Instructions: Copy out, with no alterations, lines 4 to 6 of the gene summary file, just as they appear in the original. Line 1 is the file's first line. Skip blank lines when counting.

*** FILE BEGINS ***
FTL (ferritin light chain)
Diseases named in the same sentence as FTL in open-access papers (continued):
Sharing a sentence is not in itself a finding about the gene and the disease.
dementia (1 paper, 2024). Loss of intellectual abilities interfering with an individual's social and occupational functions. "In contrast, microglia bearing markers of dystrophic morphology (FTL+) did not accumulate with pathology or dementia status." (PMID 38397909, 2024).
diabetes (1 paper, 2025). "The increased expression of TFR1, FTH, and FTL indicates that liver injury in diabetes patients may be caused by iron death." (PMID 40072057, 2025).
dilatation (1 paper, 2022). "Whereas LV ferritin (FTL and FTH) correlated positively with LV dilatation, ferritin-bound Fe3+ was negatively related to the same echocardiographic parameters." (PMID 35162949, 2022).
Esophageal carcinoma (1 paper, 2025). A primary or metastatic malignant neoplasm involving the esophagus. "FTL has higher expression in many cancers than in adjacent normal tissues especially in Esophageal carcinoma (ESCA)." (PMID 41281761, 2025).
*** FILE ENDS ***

dementia (1 paper, 2024). Loss of intellectual abilities interfering with an individual's social and occupational functions. "In contrast, microglia bearing markers of dystrophic morphology (FTL+) did not accumulate with pathology or dementia status." (PMID 38397909, 2024).
diabetes (1 paper, 2025). "The increased expression of TFR1, FTH, and FTL indicates that liver injury in diabetes patients may be caused by iron death." (PMID 40072057, 2025).
dilatation (1 paper, 2022). "Whereas LV ferritin (FTL and FTH) correlated positively with LV dilatation, ferritin-bound Fe3+ was negatively related to the same echocardiographic parameters." (PMID 35162949, 2022).